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I bet you know how hypothyroidism means reduced level of thyroid hormone. Active thyroid hormone is dubbed as “T3.” But you probably have not heard of reverse T3.  Today I’m going to tell you why you should never ignore reverse T3 testing, even if your endocrinologist does. 

First the basics. The hormone called T3 gives you energy, it’s sometimes called the gas pedal in your body. Reverse T3 abbreviated as rT3, would then be the brakes. You sometimes want the brakes don’t you? Or else your body will speed down the highway and zoom out of control, so rT3 is required as part of the push-pull balancing system. 

So IMHO, not testing for rT3 levels is an oversight. If you’re rT3 dominant, you’re clinically hypothyroid, stressed, anxious, overweight, tired and cold. The scary part is that your TSH and your free and/or total T4 levels might be in perfect range. How would know you were rT3 dominant unless you were tested. I’m making a good case here aren’t I? 

Thyroid hormone regulation influences your weight and metabolism meaning how fast you burn off that figgy pudding. It is responsible for mitochondrial production of ATP, so ask yourself if you’re tired all the time.

By the way, I have a much longer and comprehensive medical article that gives you much more information about rT3 and thyroid. This version includes ways on how to Lower rT3 naturally and get slim and gorgeous again. I’m happy to email it via my newsletter if you sign up for that at my website suzycohen.com.  In the meantime, do you have:

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Your thyroid—a small gland in your neck—has a huge impact on your body. An underactive thyroid doesn't produce enough TH, and that can cause a host of health problems. Watch the video for the warning signs. Time

Low T3

If you have too little Free T3 relative to T4, you get hypothyroidism. Therefore, you experience weight gain, fatigue, joint and muscle pain, depression, and a tendency to feel cold.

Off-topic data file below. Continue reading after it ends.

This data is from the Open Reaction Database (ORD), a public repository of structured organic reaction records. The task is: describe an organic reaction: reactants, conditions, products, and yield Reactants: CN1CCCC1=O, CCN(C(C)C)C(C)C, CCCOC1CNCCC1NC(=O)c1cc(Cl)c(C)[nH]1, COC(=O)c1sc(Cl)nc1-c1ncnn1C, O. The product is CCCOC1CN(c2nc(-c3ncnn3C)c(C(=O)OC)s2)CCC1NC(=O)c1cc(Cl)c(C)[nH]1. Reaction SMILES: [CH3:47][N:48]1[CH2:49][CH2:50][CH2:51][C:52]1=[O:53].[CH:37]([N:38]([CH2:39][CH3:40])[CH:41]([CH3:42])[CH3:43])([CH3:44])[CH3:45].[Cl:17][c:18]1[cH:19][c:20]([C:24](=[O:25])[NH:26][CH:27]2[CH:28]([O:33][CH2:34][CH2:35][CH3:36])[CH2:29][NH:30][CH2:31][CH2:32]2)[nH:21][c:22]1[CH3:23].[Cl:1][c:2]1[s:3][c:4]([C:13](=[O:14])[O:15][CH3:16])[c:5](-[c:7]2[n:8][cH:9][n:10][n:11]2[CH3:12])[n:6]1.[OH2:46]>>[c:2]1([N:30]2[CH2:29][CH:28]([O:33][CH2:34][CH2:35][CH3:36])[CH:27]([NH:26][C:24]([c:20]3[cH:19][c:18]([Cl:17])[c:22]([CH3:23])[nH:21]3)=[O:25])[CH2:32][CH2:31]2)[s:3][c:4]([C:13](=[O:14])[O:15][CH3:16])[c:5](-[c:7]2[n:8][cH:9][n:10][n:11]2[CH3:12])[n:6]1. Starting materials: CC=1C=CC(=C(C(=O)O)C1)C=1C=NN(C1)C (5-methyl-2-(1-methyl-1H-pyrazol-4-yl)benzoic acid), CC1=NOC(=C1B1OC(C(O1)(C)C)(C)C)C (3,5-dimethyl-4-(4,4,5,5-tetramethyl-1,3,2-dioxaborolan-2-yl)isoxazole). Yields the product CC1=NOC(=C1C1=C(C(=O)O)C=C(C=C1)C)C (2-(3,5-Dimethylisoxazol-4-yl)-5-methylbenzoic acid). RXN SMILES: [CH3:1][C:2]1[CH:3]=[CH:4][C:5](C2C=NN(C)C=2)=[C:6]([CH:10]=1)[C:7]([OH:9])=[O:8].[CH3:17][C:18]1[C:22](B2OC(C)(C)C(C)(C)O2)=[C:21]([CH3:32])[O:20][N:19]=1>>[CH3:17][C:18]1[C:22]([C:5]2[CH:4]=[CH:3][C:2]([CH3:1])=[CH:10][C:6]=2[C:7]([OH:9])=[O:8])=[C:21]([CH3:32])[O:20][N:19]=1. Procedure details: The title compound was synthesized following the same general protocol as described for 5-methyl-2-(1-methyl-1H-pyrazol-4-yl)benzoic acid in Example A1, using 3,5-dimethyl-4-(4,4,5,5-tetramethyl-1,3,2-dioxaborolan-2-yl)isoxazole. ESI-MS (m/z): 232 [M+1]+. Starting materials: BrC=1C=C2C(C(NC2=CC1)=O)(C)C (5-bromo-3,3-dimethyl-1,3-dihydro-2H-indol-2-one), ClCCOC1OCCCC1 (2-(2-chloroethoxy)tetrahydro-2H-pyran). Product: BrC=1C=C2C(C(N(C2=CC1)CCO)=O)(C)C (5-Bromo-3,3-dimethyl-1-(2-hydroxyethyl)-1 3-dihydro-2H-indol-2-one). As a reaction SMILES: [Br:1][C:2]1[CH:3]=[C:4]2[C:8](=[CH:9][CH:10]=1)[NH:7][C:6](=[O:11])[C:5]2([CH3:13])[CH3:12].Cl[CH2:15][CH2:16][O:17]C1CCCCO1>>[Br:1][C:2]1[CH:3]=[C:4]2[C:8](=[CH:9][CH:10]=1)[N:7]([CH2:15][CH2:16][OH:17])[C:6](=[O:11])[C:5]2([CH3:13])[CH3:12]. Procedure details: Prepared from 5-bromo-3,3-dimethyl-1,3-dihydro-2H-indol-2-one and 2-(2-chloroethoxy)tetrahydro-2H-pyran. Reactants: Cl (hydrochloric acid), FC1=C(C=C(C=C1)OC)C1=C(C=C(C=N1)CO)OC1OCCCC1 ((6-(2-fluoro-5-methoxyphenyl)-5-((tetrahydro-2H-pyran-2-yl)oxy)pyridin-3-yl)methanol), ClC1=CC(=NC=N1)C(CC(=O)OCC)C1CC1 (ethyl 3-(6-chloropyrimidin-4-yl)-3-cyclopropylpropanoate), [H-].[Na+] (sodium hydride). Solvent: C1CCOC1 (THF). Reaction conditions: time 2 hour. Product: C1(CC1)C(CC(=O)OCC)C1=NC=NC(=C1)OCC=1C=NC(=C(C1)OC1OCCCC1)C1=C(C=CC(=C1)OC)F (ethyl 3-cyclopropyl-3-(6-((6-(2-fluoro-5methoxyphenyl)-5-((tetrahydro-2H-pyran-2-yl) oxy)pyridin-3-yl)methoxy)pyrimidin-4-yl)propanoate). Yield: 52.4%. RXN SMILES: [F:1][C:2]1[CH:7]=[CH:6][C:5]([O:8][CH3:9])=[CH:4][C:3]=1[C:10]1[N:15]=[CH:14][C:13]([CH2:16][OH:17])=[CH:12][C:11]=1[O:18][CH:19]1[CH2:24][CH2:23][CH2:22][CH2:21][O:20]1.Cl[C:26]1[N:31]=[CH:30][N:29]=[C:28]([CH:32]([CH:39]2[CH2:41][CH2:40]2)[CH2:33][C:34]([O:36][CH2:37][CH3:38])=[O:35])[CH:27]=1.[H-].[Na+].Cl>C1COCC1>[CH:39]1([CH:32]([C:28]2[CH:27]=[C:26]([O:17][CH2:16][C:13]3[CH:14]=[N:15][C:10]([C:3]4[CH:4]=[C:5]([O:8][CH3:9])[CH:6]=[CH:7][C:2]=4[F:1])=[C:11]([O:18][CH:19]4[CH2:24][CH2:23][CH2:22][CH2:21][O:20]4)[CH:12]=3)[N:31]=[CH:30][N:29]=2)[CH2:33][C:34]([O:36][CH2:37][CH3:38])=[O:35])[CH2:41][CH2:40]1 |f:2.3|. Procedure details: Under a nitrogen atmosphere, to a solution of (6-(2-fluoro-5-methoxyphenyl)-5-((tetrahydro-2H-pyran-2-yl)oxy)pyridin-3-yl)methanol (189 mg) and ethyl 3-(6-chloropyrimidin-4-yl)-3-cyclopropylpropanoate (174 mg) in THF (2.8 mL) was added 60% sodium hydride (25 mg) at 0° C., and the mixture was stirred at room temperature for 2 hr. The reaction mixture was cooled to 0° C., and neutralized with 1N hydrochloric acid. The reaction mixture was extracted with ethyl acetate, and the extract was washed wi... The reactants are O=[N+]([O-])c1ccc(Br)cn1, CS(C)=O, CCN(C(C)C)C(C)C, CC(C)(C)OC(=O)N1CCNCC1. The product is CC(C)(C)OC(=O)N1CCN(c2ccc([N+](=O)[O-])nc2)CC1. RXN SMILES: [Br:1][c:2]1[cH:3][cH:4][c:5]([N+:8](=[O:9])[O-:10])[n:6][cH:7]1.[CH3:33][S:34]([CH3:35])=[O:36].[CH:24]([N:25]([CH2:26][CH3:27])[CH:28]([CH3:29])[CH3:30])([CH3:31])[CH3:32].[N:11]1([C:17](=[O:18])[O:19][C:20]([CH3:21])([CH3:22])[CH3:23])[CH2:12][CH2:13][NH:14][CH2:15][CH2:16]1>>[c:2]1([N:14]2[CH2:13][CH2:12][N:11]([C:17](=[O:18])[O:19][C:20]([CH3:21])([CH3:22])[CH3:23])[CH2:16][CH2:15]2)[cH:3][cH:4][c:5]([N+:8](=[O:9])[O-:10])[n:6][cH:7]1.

High rT3

Too much reverse T3 and you get the same effects as hypothyroidism (low T3) because the high rT3 blocks the cell’s ability to bind active T3. 

If you have high levels of rT3, I suggest you do not use the T4 drugs (Levothyroxine is the generic), because it tends to break down into even more rT3 (as opposed to T3). As a result, some of you still feel awful and hypothyroid, even though you take your medicine, and never miss a dose. 

What if rT3 is high? What if your TSH is normal but you still feel terrible? I’ve covered this entirely in my book, “Thyroid Healthy.” I’ll nutshell it for you here by recommending that you talk to your physician about switching medications, and use with that contains T3. I think adaptogenic herbs can help, specifically ones that activate T4 to T3, for example ashwagandha.

I’d consult the oracle Dr. Google (lol) and learn as much as possible about this little gland. It’s good to bind heavy metals, another cause for elevated rT3. And finally, there are specific B vitamins and minerals, as well as vitamin D that help reduce rT3 and raise free T3. 

More: Ask The Pharmacist: You will never look at pumpkin pie the same

More: Ask The Pharmacist: Seven life-saving reasons you should eat cauliflower

Suzy Cohen is a registered pharmacist. The information presented here is not intended to treat, cure or diagnose any condition. Visit SuzyCohen.com.

 

 

 

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